Four Studies by Mount Sinai Investigators Featured in Special Issue of Science Focused on Big Data
Publications reflect Mount Sinai Health System’s investment in the exploration of brain genome organization and function
The work of several Mount Sinai researchers who analyze brain genomics data as part of the PsychENCODE Consortium, a collective established in 2015 by the National Institutes of Health (NIH), is highlighted in four scientific papers published online December 13 in the journal Science as part of a special issue focused on big data.
The Icahn School of Medicine at Mount Sinai (ISMMS) is one of the lead sites associated with the PsychENCODE Consortium, a collaboration among NIH grantees that aims to accelerate discovery of non-coding functional genomic elements (components of an organism’s DNA that do not encode protein sequences) and epigenetic modifications (reversible modifications on a cell’s DNA or histones that affect gene expression without altering the DNA sequence) as they relate to gene expression patterns in the human brain and to understand the molecular pathophysiology of mental illness, particularly autism spectrum disorder, bipolar disorder, and schizophrenia.
Having analyzed more than 2,000 normal and disease-affected brains to date, the Consortium is publishing some of its initial findings in the December issue of Science, with multiple collaborative contributions by investigators from ISMMS, including laboratories from The Friedman Brain Institute and the Seaver Autism Center for Research and Treatment.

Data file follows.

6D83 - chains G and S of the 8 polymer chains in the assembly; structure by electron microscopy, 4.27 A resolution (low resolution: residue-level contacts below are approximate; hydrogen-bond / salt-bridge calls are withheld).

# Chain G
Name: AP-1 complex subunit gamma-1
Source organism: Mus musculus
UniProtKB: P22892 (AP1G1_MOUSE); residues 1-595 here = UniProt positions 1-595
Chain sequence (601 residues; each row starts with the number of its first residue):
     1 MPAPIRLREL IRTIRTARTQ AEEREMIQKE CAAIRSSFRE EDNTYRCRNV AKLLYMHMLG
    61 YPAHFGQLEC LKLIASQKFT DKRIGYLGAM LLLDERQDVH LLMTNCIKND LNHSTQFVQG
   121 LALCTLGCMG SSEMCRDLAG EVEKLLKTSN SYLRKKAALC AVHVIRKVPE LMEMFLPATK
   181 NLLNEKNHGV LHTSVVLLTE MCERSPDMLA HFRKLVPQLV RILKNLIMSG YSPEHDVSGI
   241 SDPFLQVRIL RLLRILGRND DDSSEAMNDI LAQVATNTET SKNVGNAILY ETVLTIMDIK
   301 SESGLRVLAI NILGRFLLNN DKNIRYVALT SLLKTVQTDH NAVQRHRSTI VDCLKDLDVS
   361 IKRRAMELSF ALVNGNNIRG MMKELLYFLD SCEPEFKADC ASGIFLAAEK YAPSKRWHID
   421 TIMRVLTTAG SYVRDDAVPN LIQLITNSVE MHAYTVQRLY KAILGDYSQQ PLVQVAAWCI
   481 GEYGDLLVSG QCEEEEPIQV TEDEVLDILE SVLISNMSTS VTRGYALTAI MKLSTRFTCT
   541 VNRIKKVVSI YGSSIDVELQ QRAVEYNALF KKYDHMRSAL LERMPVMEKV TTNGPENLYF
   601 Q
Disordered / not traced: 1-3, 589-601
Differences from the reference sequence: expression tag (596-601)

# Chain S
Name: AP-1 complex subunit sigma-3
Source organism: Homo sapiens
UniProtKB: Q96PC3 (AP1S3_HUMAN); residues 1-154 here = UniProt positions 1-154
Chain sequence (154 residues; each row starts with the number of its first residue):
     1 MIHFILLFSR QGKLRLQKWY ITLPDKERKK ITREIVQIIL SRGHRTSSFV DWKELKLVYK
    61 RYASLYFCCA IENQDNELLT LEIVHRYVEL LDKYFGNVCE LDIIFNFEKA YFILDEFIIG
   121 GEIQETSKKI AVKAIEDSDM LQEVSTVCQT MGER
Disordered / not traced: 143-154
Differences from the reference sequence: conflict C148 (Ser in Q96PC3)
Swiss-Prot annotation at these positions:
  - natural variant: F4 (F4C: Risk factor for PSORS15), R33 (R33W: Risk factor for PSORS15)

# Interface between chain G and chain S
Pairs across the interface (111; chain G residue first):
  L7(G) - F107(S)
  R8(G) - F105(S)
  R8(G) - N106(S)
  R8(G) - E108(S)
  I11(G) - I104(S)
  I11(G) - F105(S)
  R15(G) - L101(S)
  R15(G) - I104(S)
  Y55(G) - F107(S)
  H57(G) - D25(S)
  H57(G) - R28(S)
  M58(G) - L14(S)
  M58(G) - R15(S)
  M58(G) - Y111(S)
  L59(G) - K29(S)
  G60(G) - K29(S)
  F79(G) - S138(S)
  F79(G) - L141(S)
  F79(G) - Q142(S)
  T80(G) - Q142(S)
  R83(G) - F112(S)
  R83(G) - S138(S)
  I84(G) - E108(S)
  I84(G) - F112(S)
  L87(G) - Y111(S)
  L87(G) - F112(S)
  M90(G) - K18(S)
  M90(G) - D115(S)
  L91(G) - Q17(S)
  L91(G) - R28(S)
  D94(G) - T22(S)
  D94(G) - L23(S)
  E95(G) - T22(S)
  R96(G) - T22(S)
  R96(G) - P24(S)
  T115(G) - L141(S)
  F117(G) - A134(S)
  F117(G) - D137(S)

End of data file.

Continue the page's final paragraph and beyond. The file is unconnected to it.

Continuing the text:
Below are descriptions of the studies that, with significant contributions by researchers from the Icahn School of Medicine at Mount Sinai, will be published in the journal:
Study Title: Neuron-specific signatures in the chromosomal connectome associated with schizophrenia risk
Schahram Akbarian, MD, PhD, Professor of Psychiatry and Neuroscience
Kristen Brennand, PhD, Professor of Neuroscience, Genetics and Genomic Sciences, Psychiatry
- Through genome-wide chromosomal mappings in neural precursor cells and differentiating neurons and glial cells, the researchers discovered that early development is associated with major changes in chromosomal conformations inside the nuclei of brain cells. These ‘3D genome’ changes in young neurons disproportionately affect common DNA variants that are associated with schizophrenia heritability, highlighting cell type-specific vulnerabilities in spatial genome organization and expanding the genomic risk space associated with psychiatric disease. For this study, the Mount Sinai investigators joined forces with scientists from the New York Genome Center and the University of Massachusetts Medical School.
Study Title: Comprehensive functional genomic resource and integrative model for the human brain
Schahram Akbarian, MD, PhD, Professor of Psychiatry and Neuroscience
Panos Roussos, MD, PhD, Associate Professor of Genetics and Genomic Sciences, and Psychiatry